As a male in his thirties I can’t say I couldn’t relate to her commentary, especially the near-non-existence of  positive, competent, virtuous male archetypes in media, as well as the issues she raises about establishing an identity, and how status informs relationships.

I was also very intrigued by her analysis of “reproductive currency”.  That is well worth further investigation, and is probably an essay in itself.  It is definitely an interesting lens to look at a culture through.

Do yourself a favor and read.

Questioning The Snowden Story

No one has done a more thorough job of critically analyzing the story of Edward Snowden than Sibel Edmonds.

Here is an editorial piece she recently did that contains links to her analyses.  Her questions of the inconsistencies of the story as the media and the people involved have presented it, as well as the behaviors of the journalists since that time, specifically the potential conflict of interest raised by going into business with former paypal executive/part-founder Omidyar (who also has connections to booz allen hamilton, Snowden’s former employer) are important facets of the story that have gone widely under reported.

These considerations are all the more questionable when compared with the treatment of another NSA whistleblower, Russell Tice ( a primary source for the 2005 New York Times expose of Bush administration wiretapping), who, since the Snowden story broke, has been more forthcoming, who is more credible, and whose revelations are severely damning, and illustrative of the abuse of power currently being perpetrated by the NSA (and the intelligence cartels writ large).

Sibel Edmonds interviewed him, and it went almost entirely unreported, overlooked, and when it was spoken about it was minimized.

Alternative Media

Poignant statement.

What we think of as valid or reasonable discourse is managed (tightly, I believe) by establishment sources: media, academic, political; and it is common to view anything outside the parameters of the establishment, as fringe, as bazaar, or as meaningless outliers—data that doesn’t connect to the narrative.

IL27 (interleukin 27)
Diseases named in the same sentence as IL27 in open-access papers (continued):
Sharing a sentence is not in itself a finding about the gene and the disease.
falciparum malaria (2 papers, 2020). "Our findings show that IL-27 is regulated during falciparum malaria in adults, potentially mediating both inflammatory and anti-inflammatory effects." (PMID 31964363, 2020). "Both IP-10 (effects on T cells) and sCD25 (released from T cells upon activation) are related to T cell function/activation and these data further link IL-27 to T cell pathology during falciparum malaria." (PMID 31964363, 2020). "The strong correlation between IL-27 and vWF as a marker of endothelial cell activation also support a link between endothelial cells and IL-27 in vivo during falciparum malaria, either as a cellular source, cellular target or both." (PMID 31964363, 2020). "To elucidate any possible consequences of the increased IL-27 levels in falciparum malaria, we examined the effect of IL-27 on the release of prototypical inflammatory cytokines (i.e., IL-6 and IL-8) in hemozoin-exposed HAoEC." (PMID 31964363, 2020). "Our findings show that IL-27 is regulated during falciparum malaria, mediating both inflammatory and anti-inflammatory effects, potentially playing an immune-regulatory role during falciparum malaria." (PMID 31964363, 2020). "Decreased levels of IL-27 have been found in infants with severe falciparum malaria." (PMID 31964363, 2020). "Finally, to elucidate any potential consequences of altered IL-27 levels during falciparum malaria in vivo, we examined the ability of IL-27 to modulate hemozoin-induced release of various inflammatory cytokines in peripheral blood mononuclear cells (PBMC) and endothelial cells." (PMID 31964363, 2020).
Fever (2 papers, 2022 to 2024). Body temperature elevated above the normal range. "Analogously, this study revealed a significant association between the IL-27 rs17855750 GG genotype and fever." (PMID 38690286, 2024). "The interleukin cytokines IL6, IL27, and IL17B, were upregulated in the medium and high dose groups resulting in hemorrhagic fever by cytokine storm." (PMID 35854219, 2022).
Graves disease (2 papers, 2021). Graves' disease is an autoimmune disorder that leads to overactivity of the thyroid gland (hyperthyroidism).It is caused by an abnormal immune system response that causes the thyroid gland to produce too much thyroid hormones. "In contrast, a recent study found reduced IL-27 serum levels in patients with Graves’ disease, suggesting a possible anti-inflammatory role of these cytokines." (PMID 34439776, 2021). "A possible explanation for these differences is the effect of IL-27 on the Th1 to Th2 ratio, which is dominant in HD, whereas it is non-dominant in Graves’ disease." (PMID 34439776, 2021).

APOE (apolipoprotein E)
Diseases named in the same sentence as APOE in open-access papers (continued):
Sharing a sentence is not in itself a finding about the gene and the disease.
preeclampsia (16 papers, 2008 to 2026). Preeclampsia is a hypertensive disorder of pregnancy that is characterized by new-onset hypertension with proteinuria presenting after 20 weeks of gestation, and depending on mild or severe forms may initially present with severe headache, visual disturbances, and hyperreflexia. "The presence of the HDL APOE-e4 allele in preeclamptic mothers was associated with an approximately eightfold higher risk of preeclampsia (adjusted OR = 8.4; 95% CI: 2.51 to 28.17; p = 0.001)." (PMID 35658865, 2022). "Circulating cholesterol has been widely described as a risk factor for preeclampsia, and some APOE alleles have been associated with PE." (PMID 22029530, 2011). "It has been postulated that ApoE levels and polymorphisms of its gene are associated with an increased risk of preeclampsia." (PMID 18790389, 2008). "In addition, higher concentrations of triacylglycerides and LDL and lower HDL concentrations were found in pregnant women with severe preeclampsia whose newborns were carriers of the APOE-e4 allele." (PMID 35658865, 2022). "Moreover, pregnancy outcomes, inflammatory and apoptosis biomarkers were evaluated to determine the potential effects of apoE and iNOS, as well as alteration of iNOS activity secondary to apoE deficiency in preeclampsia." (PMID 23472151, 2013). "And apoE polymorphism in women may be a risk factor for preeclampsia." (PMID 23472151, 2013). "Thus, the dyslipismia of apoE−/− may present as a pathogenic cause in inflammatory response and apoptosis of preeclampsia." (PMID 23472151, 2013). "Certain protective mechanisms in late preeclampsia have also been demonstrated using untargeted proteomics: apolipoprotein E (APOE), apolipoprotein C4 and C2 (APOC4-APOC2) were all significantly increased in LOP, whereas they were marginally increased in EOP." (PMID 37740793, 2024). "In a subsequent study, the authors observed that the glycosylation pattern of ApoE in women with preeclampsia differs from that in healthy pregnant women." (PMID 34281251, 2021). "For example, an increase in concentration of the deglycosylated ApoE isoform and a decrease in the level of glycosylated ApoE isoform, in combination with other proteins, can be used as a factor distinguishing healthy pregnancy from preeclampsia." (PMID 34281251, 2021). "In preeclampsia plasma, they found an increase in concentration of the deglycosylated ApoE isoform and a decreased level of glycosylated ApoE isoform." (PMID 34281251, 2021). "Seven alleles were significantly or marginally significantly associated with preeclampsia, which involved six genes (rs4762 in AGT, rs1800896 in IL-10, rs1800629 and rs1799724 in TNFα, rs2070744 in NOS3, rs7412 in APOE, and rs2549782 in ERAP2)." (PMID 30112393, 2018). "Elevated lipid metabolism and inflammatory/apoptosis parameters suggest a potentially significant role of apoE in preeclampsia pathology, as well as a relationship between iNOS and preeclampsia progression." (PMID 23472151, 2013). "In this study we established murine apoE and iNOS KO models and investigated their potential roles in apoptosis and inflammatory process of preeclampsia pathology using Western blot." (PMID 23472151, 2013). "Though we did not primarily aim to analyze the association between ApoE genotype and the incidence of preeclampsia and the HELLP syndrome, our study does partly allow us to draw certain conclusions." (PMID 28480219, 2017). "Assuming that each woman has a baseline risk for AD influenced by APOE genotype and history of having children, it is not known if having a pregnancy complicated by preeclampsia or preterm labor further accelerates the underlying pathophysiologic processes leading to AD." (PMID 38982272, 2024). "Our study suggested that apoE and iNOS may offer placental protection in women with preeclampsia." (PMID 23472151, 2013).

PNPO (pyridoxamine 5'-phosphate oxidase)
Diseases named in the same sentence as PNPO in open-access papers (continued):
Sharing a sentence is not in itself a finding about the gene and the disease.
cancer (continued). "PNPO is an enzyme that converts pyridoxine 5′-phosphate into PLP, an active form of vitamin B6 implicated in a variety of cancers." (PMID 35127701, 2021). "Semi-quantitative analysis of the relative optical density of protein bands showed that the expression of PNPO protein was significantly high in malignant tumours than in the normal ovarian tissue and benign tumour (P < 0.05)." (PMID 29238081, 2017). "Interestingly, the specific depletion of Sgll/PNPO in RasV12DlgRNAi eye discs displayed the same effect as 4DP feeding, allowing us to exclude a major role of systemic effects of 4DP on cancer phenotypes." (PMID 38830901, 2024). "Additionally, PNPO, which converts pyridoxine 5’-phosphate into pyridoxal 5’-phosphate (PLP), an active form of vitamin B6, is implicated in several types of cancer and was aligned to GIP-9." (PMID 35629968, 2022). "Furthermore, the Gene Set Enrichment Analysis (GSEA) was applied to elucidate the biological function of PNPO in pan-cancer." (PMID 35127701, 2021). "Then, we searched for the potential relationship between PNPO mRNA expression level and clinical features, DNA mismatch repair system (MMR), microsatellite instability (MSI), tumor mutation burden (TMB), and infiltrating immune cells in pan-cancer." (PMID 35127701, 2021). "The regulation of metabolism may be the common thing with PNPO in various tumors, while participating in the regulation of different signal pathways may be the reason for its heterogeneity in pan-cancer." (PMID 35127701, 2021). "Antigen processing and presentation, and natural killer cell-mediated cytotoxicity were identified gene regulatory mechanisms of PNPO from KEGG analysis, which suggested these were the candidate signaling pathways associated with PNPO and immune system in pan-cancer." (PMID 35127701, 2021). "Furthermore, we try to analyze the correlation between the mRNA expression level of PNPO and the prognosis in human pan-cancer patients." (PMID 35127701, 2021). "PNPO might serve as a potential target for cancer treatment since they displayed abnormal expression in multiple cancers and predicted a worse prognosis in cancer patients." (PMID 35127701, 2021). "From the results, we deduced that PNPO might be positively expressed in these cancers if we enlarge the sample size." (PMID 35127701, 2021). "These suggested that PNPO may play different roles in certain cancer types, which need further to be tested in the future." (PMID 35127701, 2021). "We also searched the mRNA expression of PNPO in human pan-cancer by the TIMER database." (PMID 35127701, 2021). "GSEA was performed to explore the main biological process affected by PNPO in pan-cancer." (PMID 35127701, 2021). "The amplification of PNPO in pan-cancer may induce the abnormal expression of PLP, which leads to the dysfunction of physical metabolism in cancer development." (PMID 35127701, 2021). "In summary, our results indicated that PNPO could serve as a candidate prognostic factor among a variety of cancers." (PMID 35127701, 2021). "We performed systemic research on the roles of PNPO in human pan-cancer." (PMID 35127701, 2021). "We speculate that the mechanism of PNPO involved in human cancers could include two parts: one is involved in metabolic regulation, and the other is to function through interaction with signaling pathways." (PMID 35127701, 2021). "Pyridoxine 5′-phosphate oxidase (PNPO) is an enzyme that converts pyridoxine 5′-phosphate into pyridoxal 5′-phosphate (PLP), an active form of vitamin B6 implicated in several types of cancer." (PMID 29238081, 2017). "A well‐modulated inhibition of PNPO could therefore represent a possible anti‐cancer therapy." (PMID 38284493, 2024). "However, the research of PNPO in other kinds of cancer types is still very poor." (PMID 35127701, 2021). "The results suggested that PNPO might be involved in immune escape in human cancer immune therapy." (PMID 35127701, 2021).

Yet the range of established normalcy is not reality, but merely a frame we have set over it. The above video hints at an important dialogue going on outside the frame; in fact, it seems more vital, more in-touch, and more honest than anything going on within the establishment, at least to me.

I support the rising alternative media, or as I heard James Corbett refer to it, Open Source Media.

There are too many sites that I frequent to name, though I ‘m sure I will be drawing from them extensively in the future, but I want to credit a few as great sources for information:

The video was produced by James Corbett at The Corbett Report, and he interviewed Larry Pinkney of The Intrepid Report.  The video itself was produced for the Boiling Frogs Post, which is run by Sibel Edmonds who wrote a book about being a whistleblower.

Also another great site is Blacklisted News, which will take you all over the globe and all across the web, finding disparate, interesting stories.

If You Don’t Learn To Write Your Own Script…

you unwittingly become the actor in someone else’s script.

(The above is a quote from John Taylor Gatto during an interview with Richard Grove called The Ultimate History Lesson)

This video gives us a glimpse at the contours of the cave wall. It illustrates consensus false reality suggested to us through a ubiquitous source for information.

The implications about the delivery mechinisms that are in place, and the firewalls against misuse should be concerning.